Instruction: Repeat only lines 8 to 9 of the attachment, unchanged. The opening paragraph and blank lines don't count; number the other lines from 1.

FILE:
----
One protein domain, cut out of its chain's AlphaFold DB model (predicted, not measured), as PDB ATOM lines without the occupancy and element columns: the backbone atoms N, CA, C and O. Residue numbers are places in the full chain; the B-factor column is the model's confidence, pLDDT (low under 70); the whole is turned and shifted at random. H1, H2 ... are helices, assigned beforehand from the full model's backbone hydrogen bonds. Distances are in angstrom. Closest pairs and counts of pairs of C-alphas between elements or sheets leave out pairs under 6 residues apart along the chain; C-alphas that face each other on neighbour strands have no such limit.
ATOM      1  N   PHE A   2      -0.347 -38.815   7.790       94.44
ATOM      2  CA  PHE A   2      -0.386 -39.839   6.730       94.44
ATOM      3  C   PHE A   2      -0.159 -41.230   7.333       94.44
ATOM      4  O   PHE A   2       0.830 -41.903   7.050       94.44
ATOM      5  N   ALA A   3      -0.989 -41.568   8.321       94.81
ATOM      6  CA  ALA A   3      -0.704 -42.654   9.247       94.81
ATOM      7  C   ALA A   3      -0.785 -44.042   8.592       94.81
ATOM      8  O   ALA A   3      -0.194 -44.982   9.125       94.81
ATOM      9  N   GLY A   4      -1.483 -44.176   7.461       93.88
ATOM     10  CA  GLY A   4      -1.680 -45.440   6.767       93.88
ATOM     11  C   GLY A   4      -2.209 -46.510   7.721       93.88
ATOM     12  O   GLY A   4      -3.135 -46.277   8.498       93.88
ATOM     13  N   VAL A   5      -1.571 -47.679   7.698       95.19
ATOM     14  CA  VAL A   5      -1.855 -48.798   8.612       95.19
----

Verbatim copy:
ATOM      8  O   ALA A   3      -0.194 -44.982   9.125       94.81
ATOM      9  N   GLY A   4      -1.483 -44.176   7.461       93.88